Erging and Rowing

Rowing on the water and erg'ing on the Concept2 ergometer are similar but also very different. I've put together the below collection of videos and comments to help give a solid foundation for both. I'm trying to use videos that predominately already exist but will add my own where needed. Also not all the video's will be apt to ocean rowing. Most rowing training is for Olympic style racing which is a different kind of beast from ultra endurance rowing whether on water or erg. 

1) The bare basics

In this video the basics are ran through with little rowing terminology used and fair descriptions of each movement. Understanding the basics and progressing passed this point is essential. 

Items of note:

The chain should not whip up and down during the stroke or recovery.

Heels on athletic shoes shifts your 'foot/stretcher' angle. Just be aware of this, flatter heels are better compared to running shoes.

My preferred erg'ing shoe is Converse All Stars, as they're cheap (~$30 USD), have minimal heel rise, and last forever. They're also great for transitioning to the squat rack without changing shoe. 

2) Setting Drag Factor

You can watch all the videos on Youtube that talk about drag factor but they're pretty much all made by Crossfitter's and people who have never been in a rowing shell. They are wrong and will only misguide you.

The above video is the shortest and best I could find that answers the single question of 'How to change drag factor.'

To feel the resistance of a single on the water, I think it feels like a 110. Two seats rowing from a dead stop in an 'eight', feels like a 130ish. I think our yacht of a boat will feel somewhere above 130, no one has provided me any information in this area. 

So where do I set the damper / drag factor? Right now, 110. I plan to increase this steadily up to and through 130 to simulate the load of our large boat. 

Can't be bothered to check each time? Set it between 4-5 and start rowing. 

3) Ratio, Ratio, Ratio

Whether on the water or on the erg, getting ratio right will allow you to breathe, reset, and be ready for the next drive.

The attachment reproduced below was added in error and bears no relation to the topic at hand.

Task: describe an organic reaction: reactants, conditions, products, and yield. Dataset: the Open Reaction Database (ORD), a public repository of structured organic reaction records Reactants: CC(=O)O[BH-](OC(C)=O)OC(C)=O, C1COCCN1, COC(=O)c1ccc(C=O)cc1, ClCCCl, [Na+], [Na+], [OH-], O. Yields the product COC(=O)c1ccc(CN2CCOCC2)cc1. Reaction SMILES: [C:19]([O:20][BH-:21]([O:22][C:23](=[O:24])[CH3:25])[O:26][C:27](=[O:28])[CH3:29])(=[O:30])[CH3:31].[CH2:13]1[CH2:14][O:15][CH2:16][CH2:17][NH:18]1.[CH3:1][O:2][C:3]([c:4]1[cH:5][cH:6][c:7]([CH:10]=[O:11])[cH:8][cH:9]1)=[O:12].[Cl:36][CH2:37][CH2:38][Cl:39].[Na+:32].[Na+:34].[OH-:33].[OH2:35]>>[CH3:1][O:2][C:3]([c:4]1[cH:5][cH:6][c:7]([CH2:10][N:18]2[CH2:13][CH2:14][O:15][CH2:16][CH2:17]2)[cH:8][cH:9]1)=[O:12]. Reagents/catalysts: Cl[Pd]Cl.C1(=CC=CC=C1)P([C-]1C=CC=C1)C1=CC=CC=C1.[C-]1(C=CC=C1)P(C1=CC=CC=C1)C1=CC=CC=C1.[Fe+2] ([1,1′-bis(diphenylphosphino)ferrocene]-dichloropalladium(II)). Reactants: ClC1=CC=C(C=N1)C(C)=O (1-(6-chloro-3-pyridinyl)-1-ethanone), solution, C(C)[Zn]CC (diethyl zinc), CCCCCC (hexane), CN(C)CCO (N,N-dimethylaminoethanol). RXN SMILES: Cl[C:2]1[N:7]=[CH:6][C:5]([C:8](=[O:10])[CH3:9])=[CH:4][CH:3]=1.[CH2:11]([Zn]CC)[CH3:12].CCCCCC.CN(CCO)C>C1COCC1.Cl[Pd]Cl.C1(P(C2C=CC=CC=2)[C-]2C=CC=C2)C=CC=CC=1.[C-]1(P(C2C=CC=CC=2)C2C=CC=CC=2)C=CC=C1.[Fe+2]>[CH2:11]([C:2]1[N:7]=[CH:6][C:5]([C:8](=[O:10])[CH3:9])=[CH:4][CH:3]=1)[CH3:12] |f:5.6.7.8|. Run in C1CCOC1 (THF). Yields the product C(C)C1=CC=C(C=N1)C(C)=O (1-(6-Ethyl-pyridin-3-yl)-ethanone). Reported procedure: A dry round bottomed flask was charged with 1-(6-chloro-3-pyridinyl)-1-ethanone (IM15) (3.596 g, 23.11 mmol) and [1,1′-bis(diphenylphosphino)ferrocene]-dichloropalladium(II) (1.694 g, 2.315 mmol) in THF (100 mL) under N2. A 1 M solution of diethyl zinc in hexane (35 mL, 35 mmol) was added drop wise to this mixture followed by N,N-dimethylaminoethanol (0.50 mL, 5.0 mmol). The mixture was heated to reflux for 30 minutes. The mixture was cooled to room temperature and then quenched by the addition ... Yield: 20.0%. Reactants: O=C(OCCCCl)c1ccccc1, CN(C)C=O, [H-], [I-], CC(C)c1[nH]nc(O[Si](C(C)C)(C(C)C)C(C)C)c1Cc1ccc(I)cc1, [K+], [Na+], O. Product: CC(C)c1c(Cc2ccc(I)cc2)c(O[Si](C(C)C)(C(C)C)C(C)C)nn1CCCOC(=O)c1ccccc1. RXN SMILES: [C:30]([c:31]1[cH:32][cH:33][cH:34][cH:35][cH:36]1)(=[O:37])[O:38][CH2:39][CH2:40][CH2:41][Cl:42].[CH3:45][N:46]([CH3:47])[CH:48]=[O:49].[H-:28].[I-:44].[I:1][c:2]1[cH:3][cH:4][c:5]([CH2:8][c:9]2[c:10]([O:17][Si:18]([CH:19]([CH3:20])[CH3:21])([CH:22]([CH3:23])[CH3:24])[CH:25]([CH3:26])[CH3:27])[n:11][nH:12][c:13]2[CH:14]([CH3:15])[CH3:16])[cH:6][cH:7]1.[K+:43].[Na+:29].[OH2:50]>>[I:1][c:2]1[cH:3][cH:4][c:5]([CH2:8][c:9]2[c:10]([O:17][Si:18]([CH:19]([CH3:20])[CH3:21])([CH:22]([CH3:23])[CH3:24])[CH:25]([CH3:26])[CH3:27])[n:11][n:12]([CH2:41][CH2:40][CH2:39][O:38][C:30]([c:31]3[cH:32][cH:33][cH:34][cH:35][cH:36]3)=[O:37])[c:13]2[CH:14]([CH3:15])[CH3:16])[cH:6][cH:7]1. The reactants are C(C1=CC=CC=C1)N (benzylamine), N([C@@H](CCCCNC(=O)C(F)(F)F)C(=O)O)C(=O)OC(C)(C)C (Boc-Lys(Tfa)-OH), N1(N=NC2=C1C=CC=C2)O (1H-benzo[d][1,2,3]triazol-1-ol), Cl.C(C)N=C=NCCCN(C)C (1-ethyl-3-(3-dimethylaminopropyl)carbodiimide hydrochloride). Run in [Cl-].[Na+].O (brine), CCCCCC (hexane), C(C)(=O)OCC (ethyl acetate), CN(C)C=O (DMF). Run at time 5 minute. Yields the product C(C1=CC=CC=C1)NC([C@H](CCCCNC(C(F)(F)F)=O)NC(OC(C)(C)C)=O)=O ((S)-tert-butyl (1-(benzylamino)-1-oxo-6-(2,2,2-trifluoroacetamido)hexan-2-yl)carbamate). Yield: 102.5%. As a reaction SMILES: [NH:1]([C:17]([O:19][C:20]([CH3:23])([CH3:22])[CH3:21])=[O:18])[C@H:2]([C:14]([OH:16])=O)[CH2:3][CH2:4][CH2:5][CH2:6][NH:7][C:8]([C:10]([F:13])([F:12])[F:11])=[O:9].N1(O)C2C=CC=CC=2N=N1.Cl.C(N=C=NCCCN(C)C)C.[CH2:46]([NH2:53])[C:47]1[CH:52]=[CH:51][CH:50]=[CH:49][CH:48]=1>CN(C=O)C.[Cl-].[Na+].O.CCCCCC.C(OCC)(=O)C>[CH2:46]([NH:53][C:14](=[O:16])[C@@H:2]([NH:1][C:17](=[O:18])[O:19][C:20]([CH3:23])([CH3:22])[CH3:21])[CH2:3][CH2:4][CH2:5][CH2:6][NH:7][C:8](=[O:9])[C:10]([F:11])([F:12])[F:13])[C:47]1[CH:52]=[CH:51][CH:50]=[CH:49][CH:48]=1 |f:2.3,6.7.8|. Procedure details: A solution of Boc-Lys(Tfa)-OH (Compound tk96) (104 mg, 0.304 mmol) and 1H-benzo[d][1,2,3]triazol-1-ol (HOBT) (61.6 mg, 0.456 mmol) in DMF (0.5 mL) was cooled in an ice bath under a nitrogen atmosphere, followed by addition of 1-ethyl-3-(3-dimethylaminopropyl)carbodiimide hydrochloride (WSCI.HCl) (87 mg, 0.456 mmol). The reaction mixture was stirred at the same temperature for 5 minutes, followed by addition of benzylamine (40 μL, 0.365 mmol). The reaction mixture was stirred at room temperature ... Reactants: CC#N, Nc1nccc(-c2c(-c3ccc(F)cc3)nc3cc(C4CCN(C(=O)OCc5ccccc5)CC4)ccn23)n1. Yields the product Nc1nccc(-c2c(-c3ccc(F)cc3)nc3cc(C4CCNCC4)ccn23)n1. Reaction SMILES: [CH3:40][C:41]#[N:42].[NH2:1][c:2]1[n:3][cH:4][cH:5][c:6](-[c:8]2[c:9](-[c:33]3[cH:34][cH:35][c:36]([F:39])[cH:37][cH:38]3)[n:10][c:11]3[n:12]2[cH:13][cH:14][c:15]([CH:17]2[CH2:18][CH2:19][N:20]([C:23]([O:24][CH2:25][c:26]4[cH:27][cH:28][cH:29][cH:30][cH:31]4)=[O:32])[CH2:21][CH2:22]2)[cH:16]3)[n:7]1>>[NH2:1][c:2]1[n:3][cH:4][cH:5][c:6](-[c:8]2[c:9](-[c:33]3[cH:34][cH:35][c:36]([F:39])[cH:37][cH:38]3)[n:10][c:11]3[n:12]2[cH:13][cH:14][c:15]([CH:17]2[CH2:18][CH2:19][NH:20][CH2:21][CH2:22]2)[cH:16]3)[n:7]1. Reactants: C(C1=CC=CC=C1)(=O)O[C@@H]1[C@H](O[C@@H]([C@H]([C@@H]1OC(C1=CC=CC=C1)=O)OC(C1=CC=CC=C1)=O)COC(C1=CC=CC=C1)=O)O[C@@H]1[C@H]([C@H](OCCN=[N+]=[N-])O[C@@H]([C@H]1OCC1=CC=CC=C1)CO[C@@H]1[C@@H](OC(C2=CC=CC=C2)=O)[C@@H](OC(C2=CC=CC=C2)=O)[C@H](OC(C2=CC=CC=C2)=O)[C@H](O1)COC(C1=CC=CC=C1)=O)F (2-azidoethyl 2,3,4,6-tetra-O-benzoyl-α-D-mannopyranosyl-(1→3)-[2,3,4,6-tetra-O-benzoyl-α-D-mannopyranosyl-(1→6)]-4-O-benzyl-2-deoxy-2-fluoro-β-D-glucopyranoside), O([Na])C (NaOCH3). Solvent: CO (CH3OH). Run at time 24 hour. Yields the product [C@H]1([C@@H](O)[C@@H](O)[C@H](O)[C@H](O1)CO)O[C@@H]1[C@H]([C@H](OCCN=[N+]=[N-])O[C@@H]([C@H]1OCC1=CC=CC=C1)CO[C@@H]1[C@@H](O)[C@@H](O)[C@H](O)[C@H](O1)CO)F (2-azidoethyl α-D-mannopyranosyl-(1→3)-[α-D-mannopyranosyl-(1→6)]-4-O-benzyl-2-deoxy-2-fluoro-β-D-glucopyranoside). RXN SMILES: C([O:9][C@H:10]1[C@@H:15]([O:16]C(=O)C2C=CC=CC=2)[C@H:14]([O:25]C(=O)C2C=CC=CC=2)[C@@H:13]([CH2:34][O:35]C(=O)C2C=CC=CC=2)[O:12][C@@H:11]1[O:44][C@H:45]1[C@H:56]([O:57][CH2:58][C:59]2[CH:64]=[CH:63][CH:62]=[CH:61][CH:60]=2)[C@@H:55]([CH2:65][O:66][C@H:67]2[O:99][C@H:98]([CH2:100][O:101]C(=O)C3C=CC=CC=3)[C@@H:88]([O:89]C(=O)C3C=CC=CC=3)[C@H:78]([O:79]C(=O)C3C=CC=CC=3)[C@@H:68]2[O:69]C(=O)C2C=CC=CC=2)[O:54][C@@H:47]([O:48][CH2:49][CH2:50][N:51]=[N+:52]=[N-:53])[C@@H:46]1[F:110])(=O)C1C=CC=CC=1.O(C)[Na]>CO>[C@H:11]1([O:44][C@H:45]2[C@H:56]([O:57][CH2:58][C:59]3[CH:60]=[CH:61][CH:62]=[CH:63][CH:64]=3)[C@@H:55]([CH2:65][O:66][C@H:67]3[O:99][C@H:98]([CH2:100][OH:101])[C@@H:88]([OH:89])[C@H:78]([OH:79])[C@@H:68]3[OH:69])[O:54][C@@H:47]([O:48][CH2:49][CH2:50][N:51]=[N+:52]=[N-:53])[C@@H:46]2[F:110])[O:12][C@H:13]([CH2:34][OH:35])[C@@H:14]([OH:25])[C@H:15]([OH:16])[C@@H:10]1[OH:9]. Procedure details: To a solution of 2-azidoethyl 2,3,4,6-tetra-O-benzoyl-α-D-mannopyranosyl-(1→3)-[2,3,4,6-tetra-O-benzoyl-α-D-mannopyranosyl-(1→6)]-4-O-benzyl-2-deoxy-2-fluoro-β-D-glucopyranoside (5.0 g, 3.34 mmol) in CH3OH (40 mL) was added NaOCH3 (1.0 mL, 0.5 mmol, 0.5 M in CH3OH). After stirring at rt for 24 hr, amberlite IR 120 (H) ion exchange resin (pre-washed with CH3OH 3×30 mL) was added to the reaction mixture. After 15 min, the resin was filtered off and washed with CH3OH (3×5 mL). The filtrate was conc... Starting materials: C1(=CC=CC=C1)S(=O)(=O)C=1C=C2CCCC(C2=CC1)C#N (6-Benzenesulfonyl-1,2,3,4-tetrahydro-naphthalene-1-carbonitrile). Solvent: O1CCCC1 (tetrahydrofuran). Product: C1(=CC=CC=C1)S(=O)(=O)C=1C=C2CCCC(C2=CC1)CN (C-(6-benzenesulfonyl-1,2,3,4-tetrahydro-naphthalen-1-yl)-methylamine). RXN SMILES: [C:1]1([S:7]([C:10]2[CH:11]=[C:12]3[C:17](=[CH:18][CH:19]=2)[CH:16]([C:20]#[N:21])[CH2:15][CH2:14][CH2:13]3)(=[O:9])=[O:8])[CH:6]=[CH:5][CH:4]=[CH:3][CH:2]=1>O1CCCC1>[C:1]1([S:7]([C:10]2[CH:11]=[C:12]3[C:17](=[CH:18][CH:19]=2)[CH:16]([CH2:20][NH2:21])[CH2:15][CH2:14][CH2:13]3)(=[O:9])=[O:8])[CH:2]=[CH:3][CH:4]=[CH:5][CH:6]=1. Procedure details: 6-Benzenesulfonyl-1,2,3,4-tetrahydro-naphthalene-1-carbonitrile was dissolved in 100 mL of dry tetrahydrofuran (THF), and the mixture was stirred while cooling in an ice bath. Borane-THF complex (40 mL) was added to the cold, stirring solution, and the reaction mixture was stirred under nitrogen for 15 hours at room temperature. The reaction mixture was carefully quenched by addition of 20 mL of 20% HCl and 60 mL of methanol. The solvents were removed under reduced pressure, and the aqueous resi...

On the water, we will all have to work with each other on ratio. You don't get to set your own ratio when rowing with some one else whether in a 2x, pair, or eight. You're reliant on the other person to be dynamic and work with you to find the right ratio for the stroke rate. Watch the video a few times and get the concept down. 

4) Back to basics

Here's a video that walks through the basics again AND common mistakes using a bit more rowing terminology than the other videos. The rower shows multiple different forms, good and bad. The forms that are shown and that are described can be seen in rowers not just on erg's but also on the water.

Many small items to keep an eye out for. Slowly watch and think through where your shoulder are, elbows at different points in the stroke, and whether the handle ever stops at the catch or finish. Small improvements to form can make big improvements in how fast, long, or how fresh you feel when you're done. 

5) A First Look into Sculling Technique

This is a deep dive into the basics of sculling and many errors and faults that can be learned into a rower's stroke. We won't have a ton of time to work all the errors out of your stroke and I still have a fair amount of gotcha's that pop up from time to time.

Just be aware that the rowing stroke is not something that can be perfected in a few years. You can aim to have a consistently good and repeatable stroke within a few months. 

6) Hand, wrist, elbow, shoulder, spine

 Make sure you know hold the oar/ handle without additional stress or strain. Everything else is secondary as this is how you apply force to the water. Poor form and you'll tire yourself, over work tendons, and generally not put good power down.